The US Senate has passed legislation that would increase tobacco taxes to pay for an expanded children's healthcare insurance programme.
Mr Bush believes the bill extends the programme too far
The Senate voted by 68-31 to provide an extra $35bn (£17bn) to insure some 10 million children.
The House of Representatives has already passed its own version.
President George Bush opposes the move, arguing that it takes the programme beyond its original purpose of insuring children in low-income families.
The Senate and the House of Representatives must now reconcile their versions of the bill before sending it to President Bush after Congress's summer recess.
The Senate bill would increase spending on the State Children's Health Insurance Programme (SCHIP) by $35bn (£17bn) over the next five years.
This would expand health coverage to include 3.2 million more children and would ensure continuing insurance for the 6.6 million children already in the programme, Senate Democrats said.
It would be paid for by increasing federal taxes on cigarettes from 39 cents a pack to $1 (50p).
"Covering these children is worth every cent," said Republican Sen Orrin Hatch.
The House version of the bill envisages a $50bn increase for SCHIP, which would also be paid for by tobacco tax increases but also by cuts in government subsidies to private insurers offering health care plans for the elderly and disabled.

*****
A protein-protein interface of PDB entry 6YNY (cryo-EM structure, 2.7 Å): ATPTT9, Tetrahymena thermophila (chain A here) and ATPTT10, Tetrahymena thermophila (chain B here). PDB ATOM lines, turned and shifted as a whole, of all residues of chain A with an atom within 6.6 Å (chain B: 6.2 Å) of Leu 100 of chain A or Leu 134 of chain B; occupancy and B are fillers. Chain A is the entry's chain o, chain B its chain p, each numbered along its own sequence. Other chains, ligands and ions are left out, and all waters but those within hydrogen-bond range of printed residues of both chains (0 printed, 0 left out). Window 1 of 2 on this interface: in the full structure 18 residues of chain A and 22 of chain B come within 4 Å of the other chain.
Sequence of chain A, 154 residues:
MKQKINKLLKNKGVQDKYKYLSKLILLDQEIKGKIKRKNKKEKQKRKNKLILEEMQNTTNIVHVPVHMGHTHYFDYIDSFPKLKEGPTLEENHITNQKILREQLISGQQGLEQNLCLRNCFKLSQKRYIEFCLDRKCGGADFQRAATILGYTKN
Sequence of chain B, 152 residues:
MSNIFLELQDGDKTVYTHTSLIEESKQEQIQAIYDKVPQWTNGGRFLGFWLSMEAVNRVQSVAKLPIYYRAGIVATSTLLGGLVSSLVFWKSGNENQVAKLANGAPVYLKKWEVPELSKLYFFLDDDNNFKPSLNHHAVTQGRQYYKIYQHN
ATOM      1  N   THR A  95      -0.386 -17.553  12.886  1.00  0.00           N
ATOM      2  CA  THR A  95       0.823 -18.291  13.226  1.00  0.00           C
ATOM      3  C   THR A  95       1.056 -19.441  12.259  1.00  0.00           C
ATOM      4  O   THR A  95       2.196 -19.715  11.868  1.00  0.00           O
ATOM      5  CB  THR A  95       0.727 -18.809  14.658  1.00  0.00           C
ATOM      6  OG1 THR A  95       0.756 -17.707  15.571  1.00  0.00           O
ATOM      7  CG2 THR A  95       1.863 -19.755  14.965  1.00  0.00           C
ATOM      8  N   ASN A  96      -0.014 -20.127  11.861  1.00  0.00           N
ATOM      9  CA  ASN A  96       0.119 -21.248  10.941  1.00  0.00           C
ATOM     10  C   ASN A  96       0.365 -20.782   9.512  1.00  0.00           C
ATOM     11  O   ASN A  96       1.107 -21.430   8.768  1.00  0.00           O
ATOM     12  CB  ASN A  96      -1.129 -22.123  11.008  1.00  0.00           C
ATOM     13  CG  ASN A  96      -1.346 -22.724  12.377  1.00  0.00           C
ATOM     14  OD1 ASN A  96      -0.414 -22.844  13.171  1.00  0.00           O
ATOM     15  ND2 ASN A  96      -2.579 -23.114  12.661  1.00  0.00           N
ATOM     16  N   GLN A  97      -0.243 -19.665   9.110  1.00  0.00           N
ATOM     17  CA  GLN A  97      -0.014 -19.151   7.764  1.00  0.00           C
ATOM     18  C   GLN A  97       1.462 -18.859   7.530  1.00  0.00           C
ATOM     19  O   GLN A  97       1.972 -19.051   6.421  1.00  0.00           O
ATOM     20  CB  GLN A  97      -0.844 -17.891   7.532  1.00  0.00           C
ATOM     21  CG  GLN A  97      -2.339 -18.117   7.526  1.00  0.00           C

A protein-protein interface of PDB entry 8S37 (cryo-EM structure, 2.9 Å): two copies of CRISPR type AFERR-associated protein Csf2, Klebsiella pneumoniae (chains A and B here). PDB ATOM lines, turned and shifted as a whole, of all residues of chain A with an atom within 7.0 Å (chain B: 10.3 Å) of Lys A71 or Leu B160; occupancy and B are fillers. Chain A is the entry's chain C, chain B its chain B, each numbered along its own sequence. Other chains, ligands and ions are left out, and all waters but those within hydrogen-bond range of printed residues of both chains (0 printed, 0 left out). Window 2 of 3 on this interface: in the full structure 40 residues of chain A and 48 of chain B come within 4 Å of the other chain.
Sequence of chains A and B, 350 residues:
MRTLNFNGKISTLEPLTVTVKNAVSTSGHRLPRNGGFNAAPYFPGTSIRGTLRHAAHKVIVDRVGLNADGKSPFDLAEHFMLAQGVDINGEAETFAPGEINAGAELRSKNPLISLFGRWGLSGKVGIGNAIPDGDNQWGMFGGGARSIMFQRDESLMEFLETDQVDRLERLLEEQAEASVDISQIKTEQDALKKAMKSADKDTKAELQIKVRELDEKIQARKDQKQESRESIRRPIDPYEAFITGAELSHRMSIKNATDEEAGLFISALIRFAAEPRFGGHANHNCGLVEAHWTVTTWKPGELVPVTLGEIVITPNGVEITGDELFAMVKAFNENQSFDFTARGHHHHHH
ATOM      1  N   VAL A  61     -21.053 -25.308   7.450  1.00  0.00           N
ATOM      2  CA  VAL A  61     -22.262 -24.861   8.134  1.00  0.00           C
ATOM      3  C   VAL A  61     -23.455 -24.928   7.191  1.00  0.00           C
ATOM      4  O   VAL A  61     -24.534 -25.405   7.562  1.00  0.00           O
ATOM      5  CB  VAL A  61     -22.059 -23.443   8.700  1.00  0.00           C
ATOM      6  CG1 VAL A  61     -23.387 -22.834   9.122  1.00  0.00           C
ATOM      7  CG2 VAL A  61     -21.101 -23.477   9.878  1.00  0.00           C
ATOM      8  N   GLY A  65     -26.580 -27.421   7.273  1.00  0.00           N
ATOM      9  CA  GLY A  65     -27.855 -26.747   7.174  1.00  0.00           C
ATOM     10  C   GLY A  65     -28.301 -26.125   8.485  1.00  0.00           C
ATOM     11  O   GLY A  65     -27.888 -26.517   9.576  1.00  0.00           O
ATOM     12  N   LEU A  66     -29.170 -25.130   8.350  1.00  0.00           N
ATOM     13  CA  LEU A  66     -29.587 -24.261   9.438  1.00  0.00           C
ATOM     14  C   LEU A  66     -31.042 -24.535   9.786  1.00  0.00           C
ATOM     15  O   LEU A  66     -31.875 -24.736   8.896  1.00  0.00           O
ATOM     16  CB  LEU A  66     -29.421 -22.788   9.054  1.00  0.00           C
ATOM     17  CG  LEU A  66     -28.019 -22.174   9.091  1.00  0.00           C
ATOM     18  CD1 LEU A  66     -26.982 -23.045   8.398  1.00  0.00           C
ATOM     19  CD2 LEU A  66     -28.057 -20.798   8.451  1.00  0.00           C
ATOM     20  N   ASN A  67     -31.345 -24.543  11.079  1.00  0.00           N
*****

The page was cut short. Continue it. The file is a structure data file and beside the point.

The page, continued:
Given the differing scope of the two versions, reconciling them will prove a challenge.
"It's going to be difficult. But we're talking about kids and that's the dynamic that holds us together," said Democratic Sen Max Baucus.
The programme is due to expire on 30 September.
President Bush has threatened to veto the legislation, which he argues would expand a programme that has already gone beyond its original remit.
It was set up to help working families who could not afford private health insurance but who earned too much to qualify for Medicaid - the government health care programme for the poor.
A White House statement said the Senate bill "essentially extends a welfare benefit to middle-class households".
Republican Sen Trent Lott voiced concerns that SCHIP was ballooning.
"The problem here is we are exploding the programme. The ultimate goal is for all children to be covered by 'Mother Washington'," he said.
If Mr Bush were to veto the legislation, the programme's future could become an issue in the 2008 presidential campaign amid a broader debate about universal health care coverage, correspondents say.